Tag Archives: love

Annuals and Perennials 

 

Every year it comes, the dreaded annual. 
Living with a child with disabilities, the grief comes in waves. No matter how long you live in acceptance, milestones come that usher in fresh reminders of what your child cannot do, and the grief floods in again.  Another child’s success, a failed outting, the annual doctor’s visit.  
Savannah’s annual visits are my downfall. Every year I am reminded not only of how far away she is from her peers, but how far away she is from where she used to be. There is a review of skills she may have lost or that she is having trouble regaining. Annuals are a reminder of what is not blooming. 
This year Savannah is thirteen. Thirteen is a whole new level of development. The teen years have begun, and my teen still can’t bathe herself. But this year, there are things my child can do. 
In the past twelve months (really just the past six), Savannah has gone to the theatre for the first time; she is getting 80’s-100’s on modified AR tests; she is following directions; she is controlling her anxiety; she has pet, more than once, both dogs and cats; she can type her first name without help; she will spontaneously use her AAC device to communicate; she has eaten in more restaurants; she helps with the dishes; she is wearing eye shadow and lipgloss.  
The doctor sat there stunned at my words of new things and lost skills that Savannah is now able to do. Moreso, the doctor was stunned by Savannah. She teased the nurse and listened to the doctor. She showed the doctor her eyes and nose and mouth and ears. She remained engaged. It was obvious that Savannah was blooming. 
Savannah is blooming. 
Five years ago, and every year before, Savannah’s weight remained in the 10th percentile. Five years ago, Savannah wore a 7 slim.  Four years ago, I could hardly squeeze her into a size 18. Medications had created an insatiable, obsessive hunger. Her weight had grown dangerously into the 95th percentile. Food had to be measured and proportioned.  It was hidden in the basement in tubs and re-measured and re-stocked in the pantry each night. Calories were calculated in a notebook every day, every meal, every snack. Sneakers were bought for walking, which turned into running. And now, after four years, the calorie notebooks are being thrown away and new running shoes have been bought. Savannah is officially in the 55th percentile. We will keep the healthy lifestyle, but we will no longer struggle. No longer worry. No longer obsess over food. The days of food rationing are over.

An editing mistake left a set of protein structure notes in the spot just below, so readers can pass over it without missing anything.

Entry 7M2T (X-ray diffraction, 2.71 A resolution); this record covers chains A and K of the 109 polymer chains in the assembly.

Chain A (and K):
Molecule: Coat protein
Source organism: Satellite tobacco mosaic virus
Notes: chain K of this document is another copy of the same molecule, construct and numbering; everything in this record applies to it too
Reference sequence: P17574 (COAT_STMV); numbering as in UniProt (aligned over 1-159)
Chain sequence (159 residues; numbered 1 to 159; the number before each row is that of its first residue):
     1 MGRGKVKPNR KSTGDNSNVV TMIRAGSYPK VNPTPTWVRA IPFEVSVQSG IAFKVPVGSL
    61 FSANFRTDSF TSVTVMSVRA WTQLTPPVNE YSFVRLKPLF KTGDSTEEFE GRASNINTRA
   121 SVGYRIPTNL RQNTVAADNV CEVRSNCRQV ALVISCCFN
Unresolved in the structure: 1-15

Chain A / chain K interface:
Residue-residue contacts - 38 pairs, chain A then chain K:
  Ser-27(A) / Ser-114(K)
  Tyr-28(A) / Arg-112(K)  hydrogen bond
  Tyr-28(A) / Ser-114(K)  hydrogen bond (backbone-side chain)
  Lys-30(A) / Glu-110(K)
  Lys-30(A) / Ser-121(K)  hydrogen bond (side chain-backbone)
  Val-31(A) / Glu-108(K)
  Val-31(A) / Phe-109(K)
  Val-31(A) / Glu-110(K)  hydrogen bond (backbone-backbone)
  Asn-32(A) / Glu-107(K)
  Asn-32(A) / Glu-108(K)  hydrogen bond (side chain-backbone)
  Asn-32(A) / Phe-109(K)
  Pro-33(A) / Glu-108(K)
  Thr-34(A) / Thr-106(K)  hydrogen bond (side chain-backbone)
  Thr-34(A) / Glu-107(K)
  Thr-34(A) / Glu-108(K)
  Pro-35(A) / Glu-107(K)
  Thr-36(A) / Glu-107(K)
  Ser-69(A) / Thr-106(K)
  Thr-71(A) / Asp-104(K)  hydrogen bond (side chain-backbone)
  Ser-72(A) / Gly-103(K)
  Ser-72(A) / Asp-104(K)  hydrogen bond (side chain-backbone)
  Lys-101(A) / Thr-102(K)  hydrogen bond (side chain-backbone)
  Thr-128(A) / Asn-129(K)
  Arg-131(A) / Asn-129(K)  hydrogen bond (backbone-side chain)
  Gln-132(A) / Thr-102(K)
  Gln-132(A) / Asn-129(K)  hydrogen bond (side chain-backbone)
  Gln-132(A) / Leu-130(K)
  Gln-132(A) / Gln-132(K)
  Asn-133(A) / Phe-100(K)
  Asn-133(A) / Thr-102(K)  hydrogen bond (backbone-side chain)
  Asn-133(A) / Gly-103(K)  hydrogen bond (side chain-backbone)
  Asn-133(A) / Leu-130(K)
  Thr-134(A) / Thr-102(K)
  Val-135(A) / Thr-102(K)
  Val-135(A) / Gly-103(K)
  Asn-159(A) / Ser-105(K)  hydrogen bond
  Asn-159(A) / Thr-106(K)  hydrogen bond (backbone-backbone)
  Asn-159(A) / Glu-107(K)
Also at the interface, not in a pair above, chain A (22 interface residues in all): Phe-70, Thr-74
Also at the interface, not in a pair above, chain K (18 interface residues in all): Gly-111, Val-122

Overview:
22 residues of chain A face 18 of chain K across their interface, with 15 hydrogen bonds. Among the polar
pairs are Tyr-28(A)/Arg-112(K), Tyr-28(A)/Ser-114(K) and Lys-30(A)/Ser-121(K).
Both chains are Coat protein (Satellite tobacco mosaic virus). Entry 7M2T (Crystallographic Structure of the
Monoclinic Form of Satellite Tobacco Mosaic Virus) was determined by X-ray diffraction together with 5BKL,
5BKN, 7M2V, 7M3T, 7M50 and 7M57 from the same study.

This year the dreaded annual was a celebration. This year, it was a perennial. 
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Let the Joy Begin

Joy 2015

It has started, and this year it is already so much more. More joy.  More dresses.  More excitment.  Joy Prom is seven weeks away.

Our church, the creator and host of Joy Prom, has dresses and tuxes at no cost for the honored guests. So, on a joyful Tuesday evening, Savannah and I met up with Ms B and Ms D.  Ms B is the large-hearted woman who co-ordinates not only Joy Prom but the special needs ministry at our church, and Ms D is Savannah’s personal angel who makes personalized lessons every Sunday just for Savannah to learn the greatness of God. They are our blessings.

We arrived at the church for Savannah’s personal fitting. Like some upscale store catering to a movie star, dresses were brought in and shoes were laid out and accessories were bountiful and pop-tarts and VeggieTales were there on demand.

For over an hour, Savannah was Joan Crawford, Grace Kelly, Betty Davis. She tried on purple dresses, black dresses, pink dresses of one shade and then another, Dresses with sequences. Dresses with layers. Dresses with many colours. The child with sensory issues wore bracelettes and rings. Eventually, she settled on an off-red, one-strapped dress with flowing scarf, accented by silver sparkly three-inch heels. Her first pair of heels. She chose, out of all of the shoes showered at her feet, her first pair of heels. I took my little girl to try on dresses and an hour later left with a beautiful excited young lady.